India celebrate their victory at Lord’s after the fall of James Anderson © Getty Images
By Gaurav Joshi
Almost 18 months ago, the Indian team was agitated, frustrated and angered with the way they had been humiliated in England and Australia on pitches they felt were doctored for the home side. It had resulted in an 8-0 clean sweep and the players led by the the captain MS Dhoni felt it was time for “revenge”. Returning home after a tumultuous time away from home, Dhoni had a clear directive. It was to produce pitches that turned and bounce from Day One. The first recipients of such tactics were an England team that had a miserable record in the sub-continent. They had been whitewashed 3-0 in the United Arab Emirates by Pakistan and managed to scramble a solitary win in Sri Lanka to draw a series.
The Board of Control for Cricket in India (BCCI) had endorsed Dhoni’s thoughts. Right from the warm up matches, the selectors had starved England of adapting to Indian pitches by firstly, making them play on pitches with grass and selecting a team that was missing a front-line spinner.In the first Test at Ahmedabad, the ideology seemed to be working as England were routed by nine wickets as the Indian spinners took 13 of the 20 English wickets. Despite the margin of victory, Dhoni was not satisfied by the pitch. After al,l it had taken his two front line spinners 154 overs to bowl out England in the 2nd innings.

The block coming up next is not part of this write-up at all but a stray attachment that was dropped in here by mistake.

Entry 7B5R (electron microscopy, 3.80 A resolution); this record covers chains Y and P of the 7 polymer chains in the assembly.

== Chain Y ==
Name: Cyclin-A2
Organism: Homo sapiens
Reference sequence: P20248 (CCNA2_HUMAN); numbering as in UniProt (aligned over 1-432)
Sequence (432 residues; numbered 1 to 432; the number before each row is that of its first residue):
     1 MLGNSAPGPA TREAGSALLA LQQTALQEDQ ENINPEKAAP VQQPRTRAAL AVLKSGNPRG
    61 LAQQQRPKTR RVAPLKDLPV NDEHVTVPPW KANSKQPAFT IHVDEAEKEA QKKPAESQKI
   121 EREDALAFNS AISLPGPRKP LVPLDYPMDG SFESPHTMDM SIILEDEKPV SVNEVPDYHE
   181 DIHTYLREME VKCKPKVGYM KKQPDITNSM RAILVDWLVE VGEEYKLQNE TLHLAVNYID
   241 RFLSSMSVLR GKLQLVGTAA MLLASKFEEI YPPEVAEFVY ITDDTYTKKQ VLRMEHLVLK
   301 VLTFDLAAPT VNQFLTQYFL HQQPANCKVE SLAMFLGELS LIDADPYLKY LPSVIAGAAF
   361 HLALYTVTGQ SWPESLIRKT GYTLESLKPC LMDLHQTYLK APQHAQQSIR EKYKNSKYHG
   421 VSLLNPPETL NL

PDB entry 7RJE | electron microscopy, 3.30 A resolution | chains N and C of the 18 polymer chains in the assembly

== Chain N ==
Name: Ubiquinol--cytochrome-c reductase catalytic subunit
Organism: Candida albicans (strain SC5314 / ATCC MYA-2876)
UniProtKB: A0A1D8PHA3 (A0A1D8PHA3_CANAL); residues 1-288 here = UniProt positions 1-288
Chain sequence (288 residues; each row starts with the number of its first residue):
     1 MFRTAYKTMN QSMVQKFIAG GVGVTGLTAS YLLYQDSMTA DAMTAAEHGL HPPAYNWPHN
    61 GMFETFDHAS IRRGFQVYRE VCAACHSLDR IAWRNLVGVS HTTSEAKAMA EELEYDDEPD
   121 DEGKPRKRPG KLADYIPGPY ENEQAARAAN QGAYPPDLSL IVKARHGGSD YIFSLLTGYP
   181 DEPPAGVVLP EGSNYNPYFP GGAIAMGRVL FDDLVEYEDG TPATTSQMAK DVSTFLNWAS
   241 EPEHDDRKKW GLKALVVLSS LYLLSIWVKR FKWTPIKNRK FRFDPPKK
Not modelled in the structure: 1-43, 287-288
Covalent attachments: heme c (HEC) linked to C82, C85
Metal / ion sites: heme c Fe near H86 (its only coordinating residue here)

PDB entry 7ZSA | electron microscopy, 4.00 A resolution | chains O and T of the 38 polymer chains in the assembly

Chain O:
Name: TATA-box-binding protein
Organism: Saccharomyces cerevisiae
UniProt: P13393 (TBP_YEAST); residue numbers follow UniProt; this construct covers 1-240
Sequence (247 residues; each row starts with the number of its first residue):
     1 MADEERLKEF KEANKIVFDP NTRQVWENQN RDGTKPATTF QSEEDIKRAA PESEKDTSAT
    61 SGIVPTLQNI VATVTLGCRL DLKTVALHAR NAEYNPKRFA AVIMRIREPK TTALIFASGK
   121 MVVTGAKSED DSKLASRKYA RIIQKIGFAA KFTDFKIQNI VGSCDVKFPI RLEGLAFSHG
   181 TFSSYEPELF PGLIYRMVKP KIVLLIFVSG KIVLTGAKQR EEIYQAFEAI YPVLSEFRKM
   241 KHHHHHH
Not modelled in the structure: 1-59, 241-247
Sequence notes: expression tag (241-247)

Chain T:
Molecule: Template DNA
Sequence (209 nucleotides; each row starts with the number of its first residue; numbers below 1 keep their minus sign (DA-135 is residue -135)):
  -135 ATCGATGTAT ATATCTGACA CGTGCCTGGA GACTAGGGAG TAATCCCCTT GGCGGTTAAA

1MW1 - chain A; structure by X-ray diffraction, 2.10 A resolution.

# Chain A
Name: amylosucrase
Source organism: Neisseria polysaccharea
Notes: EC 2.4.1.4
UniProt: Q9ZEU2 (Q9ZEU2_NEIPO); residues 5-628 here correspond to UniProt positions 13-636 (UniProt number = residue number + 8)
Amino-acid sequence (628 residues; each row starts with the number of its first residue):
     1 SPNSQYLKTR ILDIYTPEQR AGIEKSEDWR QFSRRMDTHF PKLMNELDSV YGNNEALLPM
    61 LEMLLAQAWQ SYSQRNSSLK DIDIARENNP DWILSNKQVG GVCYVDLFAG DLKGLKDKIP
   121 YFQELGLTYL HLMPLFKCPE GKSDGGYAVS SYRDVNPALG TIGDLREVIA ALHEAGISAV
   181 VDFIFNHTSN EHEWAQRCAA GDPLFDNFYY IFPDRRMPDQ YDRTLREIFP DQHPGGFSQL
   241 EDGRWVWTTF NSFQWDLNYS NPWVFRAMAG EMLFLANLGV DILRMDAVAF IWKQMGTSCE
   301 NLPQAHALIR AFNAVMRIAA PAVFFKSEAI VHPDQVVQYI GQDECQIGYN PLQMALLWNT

At the press conference Dhoni made his point. “I don’t even want to see this wicket,” he said. “There wasn’t enough turn and bounce for the spinner. Hopefully in the coming matches we’ll see the wicket turn, right from start, or as soon as possible so that the toss doesn’t become vital.” The thoughts emphasised greed and desperation. Fast forward eighteen months to the present day. It was England that had returned home after the humiliation at the hands of the old enemy. The English felt that Australia had doctored their pitches to suit their hostile pace attack. They were demoralised, shattered and frustrated just like India were eighteen months ago.
Similar to India, the English bowlers also felt the need to play to their natural strengths; which based around green seaming tracks that could potentially exploit the weakness of their opponents. England were starved of their possession for their first three Tests at home in 2014, whereas India prayers were answered in four days in 2012. The curator had the Wankhede Stadium had fullfilled India’s wish. A pitch with spin and turn was rolled out for the home team to seek advantage. From Day One, the red soil started to loosen up and it took sublime innings from Cheteshwar Pujara to take India to a commanding position. It is normal for pitches in India to deteriorate as the game wears on so a total of 327 looked good.